- 12 of the 24 players (including five of the nine Academy players) demonstrated a lower fatigue index by a combined absolute value of 12%, calculated on the change in maximum power to the slowest sprint
- Trained footballers benefited more from New Zealand blackcurrant extract supplementation in exhaustive running test with long recovery times
- CurraNZ blackcurrant extract improved 16.1 km time trial performance by 2.4% (mean) with improvements up to 8.6%.
- CurraNZ improved fat oxidation up to 27% at moderate exercise intensity
- CurraNZ blackcurrant extract improved cycling speed in the last 75% of the 16.1 km time-trial.
- CurraNZ allowed athletes to tolerate higher concentrations of blood plasma lactate
- Fat oxidation at ~65% Vo2max in trained cyclists by intake of New Zealand blackcurrant extract for 7 days exhibited a dose-dependent response
- During 120 minutes of cycling at ~65% Vo2max, NZB extract increased fat oxidation by 17.5%, 22% and 24% for 300mg, 600mg and 900mg
- During 120 minutes cycling ~65% Vo2max, NZB extract decreased carbohydrate oxidation by up to 11.5%
- Scientists excited at the degree to which blackcurrant increased fat oxidation in trained individuals with already existing metabolic adaptations
- Participants burned an extra 116 calories as a result of blackcurrant extract's influence on fat metabolism in higher-dose groups
- Dose-response study investigating cardiovascular responses in cyclists at rest, with 300mg, 600mg, 900mg NZB extract
- Results showed NZB extract had a moderate to large effect on CV responses
- Responses varied between doses, highest at 900mg
- Extract reduced total peripheral resistance by 20.2% (900mg)
- Increased cardiac output 27.5% (900mg)
- Increased stroke volume 17.7% (900mg)
- Effect on blood volume pumped may enhance post-exercise recovery in athletes
- May be beneficial for clinical populations affected by reduced circulation
- Respiratory Exchange Ratio decreased 2.49% / 2.48% for 600mg and 900mg/day
- Change indicated enhanced fat oxidation
- Increased fat oxidation by New Zealand blackcurrant extract may enhance performance
- Assists the natural benefits of exercise
- Controls oxidative stress and inflammation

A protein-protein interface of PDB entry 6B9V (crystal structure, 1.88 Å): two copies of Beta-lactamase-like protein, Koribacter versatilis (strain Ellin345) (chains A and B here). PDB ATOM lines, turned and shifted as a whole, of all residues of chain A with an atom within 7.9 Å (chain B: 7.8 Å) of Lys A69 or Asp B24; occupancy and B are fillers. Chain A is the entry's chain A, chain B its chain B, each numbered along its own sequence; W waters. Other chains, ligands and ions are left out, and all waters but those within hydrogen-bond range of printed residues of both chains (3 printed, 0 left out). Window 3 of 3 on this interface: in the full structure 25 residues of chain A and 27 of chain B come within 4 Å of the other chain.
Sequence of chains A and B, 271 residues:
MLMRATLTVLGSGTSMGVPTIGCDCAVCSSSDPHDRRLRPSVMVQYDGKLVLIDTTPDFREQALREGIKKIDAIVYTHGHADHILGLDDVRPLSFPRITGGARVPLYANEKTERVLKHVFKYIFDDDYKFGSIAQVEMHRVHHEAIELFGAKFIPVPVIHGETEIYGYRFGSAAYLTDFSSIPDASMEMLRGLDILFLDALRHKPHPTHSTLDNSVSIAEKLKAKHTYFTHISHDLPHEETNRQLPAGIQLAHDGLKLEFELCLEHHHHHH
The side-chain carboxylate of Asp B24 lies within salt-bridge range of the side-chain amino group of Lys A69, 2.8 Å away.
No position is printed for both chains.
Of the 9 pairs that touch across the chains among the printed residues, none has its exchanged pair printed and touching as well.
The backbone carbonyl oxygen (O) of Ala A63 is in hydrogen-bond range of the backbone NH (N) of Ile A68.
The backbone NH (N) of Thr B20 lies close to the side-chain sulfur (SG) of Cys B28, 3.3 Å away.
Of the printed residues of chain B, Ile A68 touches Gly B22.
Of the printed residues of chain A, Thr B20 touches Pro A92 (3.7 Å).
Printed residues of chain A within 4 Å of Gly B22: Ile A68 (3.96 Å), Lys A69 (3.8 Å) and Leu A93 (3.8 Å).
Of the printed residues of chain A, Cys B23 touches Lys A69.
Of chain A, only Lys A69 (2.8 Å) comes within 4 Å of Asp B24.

- Assits immune protection - enhanced immunity
- Speedier tissue repair, recovery and performance
- Train/work harder and for longer
- Blackcurrant consumption modulates exercise-induced oxidative stress and inflammatory responses
- NZBC extract, exhibiting both antioxidant and anti-inﬂammatory properties, if ingested at appropriate amounts and at the appropriate time, may enhance exercise-induced health beneﬁts
- Long-term consumption of NZBC anthocyanins may activate adaptive antioxidant and immune modulatory mechanisms.
- Delayed OBLA, complete shift of the lactate curve, which may have beneficial implications for endurance athletes as it would allow prolonged high intensity exercise during competition and endurance exercise training
- Lower lactate of 13% and increased power at maximum oxygen uptake
- Up to 27% lower lactate across all cycling intensities
- Conclusion: Observations suggest increased lactate clearance
- The delay in OBLA could be predictive for an enhancement of cycling endurance performance
- CurraNZ blackcurrant extract improved distance covered during sprints by 10.6%, or 411m (mean)
- 1 in 3 subjects improved more than 15%.
- A trend towards higher lactate at exhaustion
- Participants showed increased lactate clearance up to 30 minutes post exercise, showing improved recovery
Paper published in the International Journal of Sports Nutrition and Exercise Metabolism
- Study assessed whether NZBC could help athletes maintain the performance of repeated maximal sprints in field sports, especially in latter stages of game
- Eight of 13 participants had higher running times to exhaustion after consuming CurraNZ
- Those participants who increased time to exhaustion did so by on average 15%
- NZBC intake allowed for better maintenance of the fastest sprint time during LIST
- Participants tolerated higher heart rate values and ran for longer at higher intensity
- Particpants showed reduced slowing of the fastest sprints at exhaustive stages
- Blackcurrant anthocyanin increases resting blood flow
- Prevents decrease in muscle oxygenation that occurs during exercise
- Increases production nitric oxide
- Increases arterial flow to muscle tissue
- Reduces workload on muscles due to increase blood flow and oxygen supply
- Facilitates removal of unfavorable metabolites (lactic acid, free fatty acids, etc)
- Prevents hypoxia and disturbance of oxidative metabolism in muscles
- Protects cells from oxidative stress, which leads to intracellular imbalanced DNA lesions (thus inhibiting DNA damage)
- Polyphenols reduce oxidative stress by antioxidant enzymes
- Polyphenols act as inflammatory modulatory agents by inhibiting the inflammatory signalling cascades
- Increases the cells' ability to scavenge ROS* produced in inflammatory processes.
- Berry extract improved mean times by 0.82%
- Seven out of ten cyclists improved power outputs
- Subjects saw improved times through mid-sections of 4km time trials
- Study shows New Zealand blackcurrant has small performance effect in short-duration, high-intensity exercise model
Read the peer-reviewed, published paper here